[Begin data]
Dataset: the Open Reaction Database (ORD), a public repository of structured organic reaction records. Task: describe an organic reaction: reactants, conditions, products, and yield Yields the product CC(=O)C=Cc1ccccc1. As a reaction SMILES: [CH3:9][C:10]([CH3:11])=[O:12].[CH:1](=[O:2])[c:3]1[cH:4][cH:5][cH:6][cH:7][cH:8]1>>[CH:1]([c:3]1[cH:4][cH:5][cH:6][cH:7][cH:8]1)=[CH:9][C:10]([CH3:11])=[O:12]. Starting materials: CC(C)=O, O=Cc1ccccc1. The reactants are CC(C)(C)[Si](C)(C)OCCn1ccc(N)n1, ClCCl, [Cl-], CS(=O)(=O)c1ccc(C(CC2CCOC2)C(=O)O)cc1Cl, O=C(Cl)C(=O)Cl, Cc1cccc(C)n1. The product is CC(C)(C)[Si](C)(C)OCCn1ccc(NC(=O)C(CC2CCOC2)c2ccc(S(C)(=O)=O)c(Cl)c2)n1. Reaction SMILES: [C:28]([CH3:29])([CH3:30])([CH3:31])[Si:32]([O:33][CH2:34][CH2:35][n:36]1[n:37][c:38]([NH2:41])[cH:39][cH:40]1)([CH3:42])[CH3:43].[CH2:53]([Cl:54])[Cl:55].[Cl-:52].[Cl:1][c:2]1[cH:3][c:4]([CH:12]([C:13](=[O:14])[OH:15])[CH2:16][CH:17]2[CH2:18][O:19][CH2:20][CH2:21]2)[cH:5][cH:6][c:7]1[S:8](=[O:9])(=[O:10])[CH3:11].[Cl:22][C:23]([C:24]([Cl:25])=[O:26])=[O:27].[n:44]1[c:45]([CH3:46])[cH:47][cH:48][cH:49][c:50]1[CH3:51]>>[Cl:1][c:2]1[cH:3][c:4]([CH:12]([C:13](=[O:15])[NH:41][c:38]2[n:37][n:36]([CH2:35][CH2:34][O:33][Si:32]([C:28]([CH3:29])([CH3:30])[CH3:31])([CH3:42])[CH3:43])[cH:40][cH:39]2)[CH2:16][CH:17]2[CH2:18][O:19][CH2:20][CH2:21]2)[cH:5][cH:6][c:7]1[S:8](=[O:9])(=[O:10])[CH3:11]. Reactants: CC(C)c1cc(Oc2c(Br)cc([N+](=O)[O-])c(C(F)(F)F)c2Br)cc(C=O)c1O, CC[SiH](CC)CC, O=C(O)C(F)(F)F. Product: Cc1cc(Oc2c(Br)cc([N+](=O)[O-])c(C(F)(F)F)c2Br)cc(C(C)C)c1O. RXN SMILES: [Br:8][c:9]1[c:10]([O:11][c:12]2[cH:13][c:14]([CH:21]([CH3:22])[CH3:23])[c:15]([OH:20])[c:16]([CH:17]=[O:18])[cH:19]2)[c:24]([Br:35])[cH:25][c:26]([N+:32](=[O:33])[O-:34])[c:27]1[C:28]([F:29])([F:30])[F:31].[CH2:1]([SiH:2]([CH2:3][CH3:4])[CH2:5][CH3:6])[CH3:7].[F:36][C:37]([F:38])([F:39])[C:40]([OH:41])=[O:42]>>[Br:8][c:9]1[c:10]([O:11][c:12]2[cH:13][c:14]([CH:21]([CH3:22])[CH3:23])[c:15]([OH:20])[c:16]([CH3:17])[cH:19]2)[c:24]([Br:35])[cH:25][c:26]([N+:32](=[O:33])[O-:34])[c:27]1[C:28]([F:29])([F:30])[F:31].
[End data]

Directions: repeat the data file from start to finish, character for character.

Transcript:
Dataset: the Open Reaction Database (ORD), a public repository of structured organic reaction records. Task: describe an organic reaction: reactants, conditions, products, and yield Yields the product CC(=O)C=Cc1ccccc1. As a reaction SMILES: [CH3:9][C:10]([CH3:11])=[O:12].[CH:1](=[O:2])[c:3]1[cH:4][cH:5][cH:6][cH:7][cH:8]1>>[CH:1]([c:3]1[cH:4][cH:5][cH:6][cH:7][cH:8]1)=[CH:9][C:10]([CH3:11])=[O:12]. Starting materials: CC(C)=O, O=Cc1ccccc1. The reactants are CC(C)(C)[Si](C)(C)OCCn1ccc(N)n1, ClCCl, [Cl-], CS(=O)(=O)c1ccc(C(CC2CCOC2)C(=O)O)cc1Cl, O=C(Cl)C(=O)Cl, Cc1cccc(C)n1. The product is CC(C)(C)[Si](C)(C)OCCn1ccc(NC(=O)C(CC2CCOC2)c2ccc(S(C)(=O)=O)c(Cl)c2)n1. Reaction SMILES: [C:28]([CH3:29])([CH3:30])([CH3:31])[Si:32]([O:33][CH2:34][CH2:35][n:36]1[n:37][c:38]([NH2:41])[cH:39][cH:40]1)([CH3:42])[CH3:43].[CH2:53]([Cl:54])[Cl:55].[Cl-:52].[Cl:1][c:2]1[cH:3][c:4]([CH:12]([C:13](=[O:14])[OH:15])[CH2:16][CH:17]2[CH2:18][O:19][CH2:20][CH2:21]2)[cH:5][cH:6][c:7]1[S:8](=[O:9])(=[O:10])[CH3:11].[Cl:22][C:23]([C:24]([Cl:25])=[O:26])=[O:27].[n:44]1[c:45]([CH3:46])[cH:47][cH:48][cH:49][c:50]1[CH3:51]>>[Cl:1][c:2]1[cH:3][c:4]([CH:12]([C:13](=[O:15])[NH:41][c:38]2[n:37][n:36]([CH2:35][CH2:34][O:33][Si:32]([C:28]([CH3:29])([CH3:30])[CH3:31])([CH3:42])[CH3:43])[cH:40][cH:39]2)[CH2:16][CH:17]2[CH2:18][O:19][CH2:20][CH2:21]2)[cH:5][cH:6][c:7]1[S:8](=[O:9])(=[O:10])[CH3:11]. Reactants: CC(C)c1cc(Oc2c(Br)cc([N+](=O)[O-])c(C(F)(F)F)c2Br)cc(C=O)c1O, CC[SiH](CC)CC, O=C(O)C(F)(F)F. Product: Cc1cc(Oc2c(Br)cc([N+](=O)[O-])c(C(F)(F)F)c2Br)cc(C(C)C)c1O. RXN SMILES: [Br:8][c:9]1[c:10]([O:11][c:12]2[cH:13][c:14]([CH:21]([CH3:22])[CH3:23])[c:15]([OH:20])[c:16]([CH:17]=[O:18])[cH:19]2)[c:24]([Br:35])[cH:25][c:26]([N+:32](=[O:33])[O-:34])[c:27]1[C:28]([F:29])([F:30])[F:31].[CH2:1]([SiH:2]([CH2:3][CH3:4])[CH2:5][CH3:6])[CH3:7].[F:36][C:37]([F:38])([F:39])[C:40]([OH:41])=[O:42]>>[Br:8][c:9]1[c:10]([O:11][c:12]2[cH:13][c:14]([CH:21]([CH3:22])[CH3:23])[c:15]([OH:20])[c:16]([CH3:17])[cH:19]2)[c:24]([Br:35])[cH:25][c:26]([N+:32](=[O:33])[O-:34])[c:27]1[C:28]([F:29])([F:30])[F:31].